None of it smells like roses.
That’s conventional poop wisdom, but otter dung, called spraint, can sometimes smell like violets, according to entomologist Richard Jones, author of the new book Call of Nature: The Secret Life of Dung.
Such flowery faeces made us curious: "How do various animals use poop?"
Badgers, which range throughout Europe, live in groups of about a dozen animals. This scrappy team “digs a series of small rectangular pits, which together … form the latrine,” says Jones.
A Eurasin badger sits at the entrance to its burrow.
PHOTOGRAPH BY FLIP DE NOOYER, MINDEN PICTURES, NATIONAL GEOGRAPHIC CREATIVE
This badger bathroom sends a message to other roving badgers that "this territory is already taken, and we’re very well fed and very strong," he says. (Read how rhinos use poop piles like a social network.)
The Egyptian vulture has a specific mission when it visits cow dung piles: Eating the yellow poop.
Not only does yellow dung contains nutrients—in particular carotenoids—but it intensifies the vultures' bright yellow beaks and faces of both sexes.
Birds that sport a robust yellow hue show that they're fit, and so are more attractive to mates and capable of establishing dominance in a group than birds with paler colours.
From the rainbow scarabs of the southern and eastern U.S. to the minotaur beetle of Jones’ native England, dung beetles are nature's recyclers—and "beautiful, elegant, shining, [and] handsome," to boot, he says.
Though dung beetles of the world have many different behaviours, their most famous manoeuvre involves rolling fresh excrement into a ball. Males will then painstakingly push their balls back their burrows, often toting a female who was hanging out at the dung pile.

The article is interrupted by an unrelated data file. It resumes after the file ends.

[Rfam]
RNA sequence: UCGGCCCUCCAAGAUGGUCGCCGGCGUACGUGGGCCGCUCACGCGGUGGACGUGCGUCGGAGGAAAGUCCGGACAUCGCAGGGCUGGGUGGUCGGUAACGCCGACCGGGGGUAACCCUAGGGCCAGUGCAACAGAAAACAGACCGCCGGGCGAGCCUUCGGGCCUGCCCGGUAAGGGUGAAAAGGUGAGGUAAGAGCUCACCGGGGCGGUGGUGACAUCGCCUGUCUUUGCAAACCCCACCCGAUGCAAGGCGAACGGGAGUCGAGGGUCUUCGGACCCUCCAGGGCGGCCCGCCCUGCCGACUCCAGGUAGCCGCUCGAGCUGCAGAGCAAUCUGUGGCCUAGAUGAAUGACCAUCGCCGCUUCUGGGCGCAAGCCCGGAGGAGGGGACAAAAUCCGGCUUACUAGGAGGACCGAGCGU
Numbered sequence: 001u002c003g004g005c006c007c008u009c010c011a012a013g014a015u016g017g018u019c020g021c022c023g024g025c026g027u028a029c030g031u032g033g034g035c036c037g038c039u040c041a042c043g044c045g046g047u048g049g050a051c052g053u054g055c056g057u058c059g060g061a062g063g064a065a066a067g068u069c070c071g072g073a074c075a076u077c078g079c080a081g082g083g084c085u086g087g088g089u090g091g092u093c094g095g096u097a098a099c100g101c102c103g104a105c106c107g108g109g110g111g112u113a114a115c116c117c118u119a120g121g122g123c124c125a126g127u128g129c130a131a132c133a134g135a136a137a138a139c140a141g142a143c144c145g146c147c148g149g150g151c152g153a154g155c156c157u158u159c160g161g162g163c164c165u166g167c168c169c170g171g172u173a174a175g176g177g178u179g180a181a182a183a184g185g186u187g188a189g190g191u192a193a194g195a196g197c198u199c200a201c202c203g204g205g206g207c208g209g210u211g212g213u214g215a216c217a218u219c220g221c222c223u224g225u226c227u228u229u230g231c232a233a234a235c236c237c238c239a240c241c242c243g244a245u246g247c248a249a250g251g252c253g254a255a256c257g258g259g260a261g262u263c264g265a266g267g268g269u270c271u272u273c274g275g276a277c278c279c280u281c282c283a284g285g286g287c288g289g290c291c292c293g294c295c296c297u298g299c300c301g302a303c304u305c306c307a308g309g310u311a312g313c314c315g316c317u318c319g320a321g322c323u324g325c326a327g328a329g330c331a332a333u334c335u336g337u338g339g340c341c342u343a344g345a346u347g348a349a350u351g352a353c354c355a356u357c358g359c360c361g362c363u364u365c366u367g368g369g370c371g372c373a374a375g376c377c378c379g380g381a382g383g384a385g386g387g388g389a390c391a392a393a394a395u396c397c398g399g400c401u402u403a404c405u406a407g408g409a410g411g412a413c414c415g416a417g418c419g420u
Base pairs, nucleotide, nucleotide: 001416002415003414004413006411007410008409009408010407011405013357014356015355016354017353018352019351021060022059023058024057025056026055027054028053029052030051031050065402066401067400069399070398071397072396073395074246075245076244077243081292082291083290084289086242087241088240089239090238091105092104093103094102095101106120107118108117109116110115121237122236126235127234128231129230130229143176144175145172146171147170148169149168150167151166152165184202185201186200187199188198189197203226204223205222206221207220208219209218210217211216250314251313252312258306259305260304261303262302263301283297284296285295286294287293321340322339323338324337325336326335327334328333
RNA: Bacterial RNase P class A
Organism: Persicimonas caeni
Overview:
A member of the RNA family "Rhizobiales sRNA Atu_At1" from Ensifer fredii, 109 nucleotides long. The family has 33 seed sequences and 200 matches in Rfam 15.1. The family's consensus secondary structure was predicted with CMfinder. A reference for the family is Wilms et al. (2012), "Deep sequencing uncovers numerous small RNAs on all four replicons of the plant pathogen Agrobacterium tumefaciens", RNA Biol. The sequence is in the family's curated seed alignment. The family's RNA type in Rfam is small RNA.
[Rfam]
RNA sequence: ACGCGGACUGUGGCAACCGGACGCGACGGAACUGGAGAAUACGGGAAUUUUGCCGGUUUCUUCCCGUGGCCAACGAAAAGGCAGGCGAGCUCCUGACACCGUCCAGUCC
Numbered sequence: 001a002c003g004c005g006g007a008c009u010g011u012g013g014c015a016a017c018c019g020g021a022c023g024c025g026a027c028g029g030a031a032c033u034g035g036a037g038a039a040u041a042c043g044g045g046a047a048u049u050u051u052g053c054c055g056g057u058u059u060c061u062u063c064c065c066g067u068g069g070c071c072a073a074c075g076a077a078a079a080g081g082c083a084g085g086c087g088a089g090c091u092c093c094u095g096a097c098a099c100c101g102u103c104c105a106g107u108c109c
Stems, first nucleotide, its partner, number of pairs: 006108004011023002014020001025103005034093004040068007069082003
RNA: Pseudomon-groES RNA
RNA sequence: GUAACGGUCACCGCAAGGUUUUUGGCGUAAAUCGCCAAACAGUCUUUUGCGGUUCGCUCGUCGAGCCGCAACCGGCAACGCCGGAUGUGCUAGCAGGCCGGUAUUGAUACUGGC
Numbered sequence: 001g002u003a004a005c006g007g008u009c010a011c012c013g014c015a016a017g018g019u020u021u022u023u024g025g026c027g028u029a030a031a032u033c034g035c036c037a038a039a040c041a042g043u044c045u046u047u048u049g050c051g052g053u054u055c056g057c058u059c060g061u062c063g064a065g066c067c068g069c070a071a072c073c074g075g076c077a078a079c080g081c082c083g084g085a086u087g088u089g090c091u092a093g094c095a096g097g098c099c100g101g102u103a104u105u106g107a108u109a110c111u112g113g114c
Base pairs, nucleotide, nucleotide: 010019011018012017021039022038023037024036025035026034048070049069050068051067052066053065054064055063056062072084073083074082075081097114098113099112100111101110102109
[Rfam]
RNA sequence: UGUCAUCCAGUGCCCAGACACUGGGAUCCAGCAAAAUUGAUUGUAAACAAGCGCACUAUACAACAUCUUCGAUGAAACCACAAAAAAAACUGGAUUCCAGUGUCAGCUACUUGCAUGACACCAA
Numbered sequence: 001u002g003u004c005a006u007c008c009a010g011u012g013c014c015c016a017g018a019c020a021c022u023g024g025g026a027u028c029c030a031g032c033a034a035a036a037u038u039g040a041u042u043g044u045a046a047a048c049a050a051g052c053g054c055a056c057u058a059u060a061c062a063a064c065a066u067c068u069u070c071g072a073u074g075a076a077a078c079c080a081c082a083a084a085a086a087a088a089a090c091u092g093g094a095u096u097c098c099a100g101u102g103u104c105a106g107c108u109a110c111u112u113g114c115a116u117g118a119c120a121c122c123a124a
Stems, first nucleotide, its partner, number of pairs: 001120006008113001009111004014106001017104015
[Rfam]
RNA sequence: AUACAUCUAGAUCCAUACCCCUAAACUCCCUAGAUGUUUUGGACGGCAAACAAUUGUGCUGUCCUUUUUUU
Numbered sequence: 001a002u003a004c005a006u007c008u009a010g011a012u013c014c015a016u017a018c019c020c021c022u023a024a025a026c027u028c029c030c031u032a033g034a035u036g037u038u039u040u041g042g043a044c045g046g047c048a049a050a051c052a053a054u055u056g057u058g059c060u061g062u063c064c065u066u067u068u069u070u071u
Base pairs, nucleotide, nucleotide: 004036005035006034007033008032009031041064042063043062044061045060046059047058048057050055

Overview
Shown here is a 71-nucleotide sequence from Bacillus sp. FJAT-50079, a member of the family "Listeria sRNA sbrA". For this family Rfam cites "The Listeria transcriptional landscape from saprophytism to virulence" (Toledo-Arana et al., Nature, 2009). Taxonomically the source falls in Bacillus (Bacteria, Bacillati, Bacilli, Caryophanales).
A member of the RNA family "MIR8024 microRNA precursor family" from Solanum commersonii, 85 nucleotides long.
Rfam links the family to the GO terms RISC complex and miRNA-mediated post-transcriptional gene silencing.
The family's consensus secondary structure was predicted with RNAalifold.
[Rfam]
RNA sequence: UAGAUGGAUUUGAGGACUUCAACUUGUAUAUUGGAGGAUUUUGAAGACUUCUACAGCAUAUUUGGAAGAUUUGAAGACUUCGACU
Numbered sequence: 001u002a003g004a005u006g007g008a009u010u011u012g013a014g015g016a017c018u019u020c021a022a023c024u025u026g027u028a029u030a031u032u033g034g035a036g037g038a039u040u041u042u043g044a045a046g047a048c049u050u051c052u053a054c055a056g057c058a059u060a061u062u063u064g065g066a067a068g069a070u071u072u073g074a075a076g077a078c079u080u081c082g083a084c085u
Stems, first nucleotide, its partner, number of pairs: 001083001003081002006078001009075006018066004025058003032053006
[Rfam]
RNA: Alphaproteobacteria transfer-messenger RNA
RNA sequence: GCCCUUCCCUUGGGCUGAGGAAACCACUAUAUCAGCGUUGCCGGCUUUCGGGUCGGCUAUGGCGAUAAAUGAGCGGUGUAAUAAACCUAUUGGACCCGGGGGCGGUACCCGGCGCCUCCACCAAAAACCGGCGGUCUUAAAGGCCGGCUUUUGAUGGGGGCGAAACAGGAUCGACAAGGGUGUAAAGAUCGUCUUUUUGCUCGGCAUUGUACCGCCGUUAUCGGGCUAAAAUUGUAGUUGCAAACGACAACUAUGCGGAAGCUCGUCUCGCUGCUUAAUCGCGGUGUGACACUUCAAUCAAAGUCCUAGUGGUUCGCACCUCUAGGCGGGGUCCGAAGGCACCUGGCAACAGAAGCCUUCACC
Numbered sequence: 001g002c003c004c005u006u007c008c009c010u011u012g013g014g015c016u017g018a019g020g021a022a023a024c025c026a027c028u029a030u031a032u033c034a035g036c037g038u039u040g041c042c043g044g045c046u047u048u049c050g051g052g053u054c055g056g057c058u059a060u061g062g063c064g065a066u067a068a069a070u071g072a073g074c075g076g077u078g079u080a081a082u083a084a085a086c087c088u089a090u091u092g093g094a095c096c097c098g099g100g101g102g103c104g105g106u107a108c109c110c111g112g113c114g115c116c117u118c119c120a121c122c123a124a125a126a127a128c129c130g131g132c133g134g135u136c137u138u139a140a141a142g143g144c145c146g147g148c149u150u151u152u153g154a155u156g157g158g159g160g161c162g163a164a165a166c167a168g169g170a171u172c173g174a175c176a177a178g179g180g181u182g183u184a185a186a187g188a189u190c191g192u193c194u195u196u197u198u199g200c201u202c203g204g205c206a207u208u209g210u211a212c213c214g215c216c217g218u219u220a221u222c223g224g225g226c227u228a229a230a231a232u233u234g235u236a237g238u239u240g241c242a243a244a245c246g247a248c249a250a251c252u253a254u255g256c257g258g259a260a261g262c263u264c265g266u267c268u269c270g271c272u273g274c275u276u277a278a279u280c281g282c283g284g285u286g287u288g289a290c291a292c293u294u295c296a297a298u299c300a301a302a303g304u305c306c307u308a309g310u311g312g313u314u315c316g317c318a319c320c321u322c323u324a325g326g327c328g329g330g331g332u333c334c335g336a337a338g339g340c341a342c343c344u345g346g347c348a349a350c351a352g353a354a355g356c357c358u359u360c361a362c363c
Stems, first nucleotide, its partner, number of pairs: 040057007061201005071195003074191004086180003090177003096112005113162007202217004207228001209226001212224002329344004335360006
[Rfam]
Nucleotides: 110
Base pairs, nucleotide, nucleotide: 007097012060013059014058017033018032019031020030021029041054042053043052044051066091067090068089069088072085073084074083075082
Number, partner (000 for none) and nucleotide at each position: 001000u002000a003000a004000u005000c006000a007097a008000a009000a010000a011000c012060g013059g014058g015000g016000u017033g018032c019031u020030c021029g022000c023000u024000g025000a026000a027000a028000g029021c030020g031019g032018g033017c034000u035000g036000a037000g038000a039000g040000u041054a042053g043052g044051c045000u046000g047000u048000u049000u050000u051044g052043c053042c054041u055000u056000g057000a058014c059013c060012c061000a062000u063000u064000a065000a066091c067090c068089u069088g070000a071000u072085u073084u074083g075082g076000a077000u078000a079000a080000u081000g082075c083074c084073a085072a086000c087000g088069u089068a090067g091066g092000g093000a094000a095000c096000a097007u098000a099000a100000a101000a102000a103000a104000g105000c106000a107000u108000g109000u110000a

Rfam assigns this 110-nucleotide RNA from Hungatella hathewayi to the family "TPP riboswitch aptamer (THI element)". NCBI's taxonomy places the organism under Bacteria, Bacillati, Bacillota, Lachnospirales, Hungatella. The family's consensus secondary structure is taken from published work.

Dung beetles, like this minotaur beetle, make a beeline for fresh faeces.
PHOTOGRAPH BY BLICKWINKE, ALAMY
Next, the beetle couple buries their poop ball in a burrow and lays a single egg inside—which serves as both baby food and nursery.
In a behaviour that's unheard of among insects, "then they sit there and look after it … exactly the way birds do," Jones says.
Dung beetles may be the charismatic cleaning crew, but hidden microbes that do a lot of the dirty work.
AFRICAN DUNG BEETLE Sacred to ancient Egyptians, these beetles recycle—of all things—dung.
Anne Estes, a microbiologist at the University of Maryland, Baltimore, studies microbes living inside dung beetle guts—or, you could say, the cleaners inside the cleaners.
In bull-headed dung beetles, a Mediterranean insect also found in parts of the United States and Australia, larvae eat mum's dung, called frass. The frass contains a particular type of microbe that enables the larvae to digest the cow dung into which they were born.
Then, after having eaten their mum's poop and the cow's poop, the larvae feed on their own poop.
“It’s a crappy way to get food,” Estes quips.
True, but their recycling gets five stars.
Header Image: A rainbow scarab beetle, with parasites riding on its neck, is seen at the Houston Zoo. Dung beetles raise their babies in poop balls. PHOTOGRAPH BY JOEL SARTORE, NATIONAL GEOGRAPHIC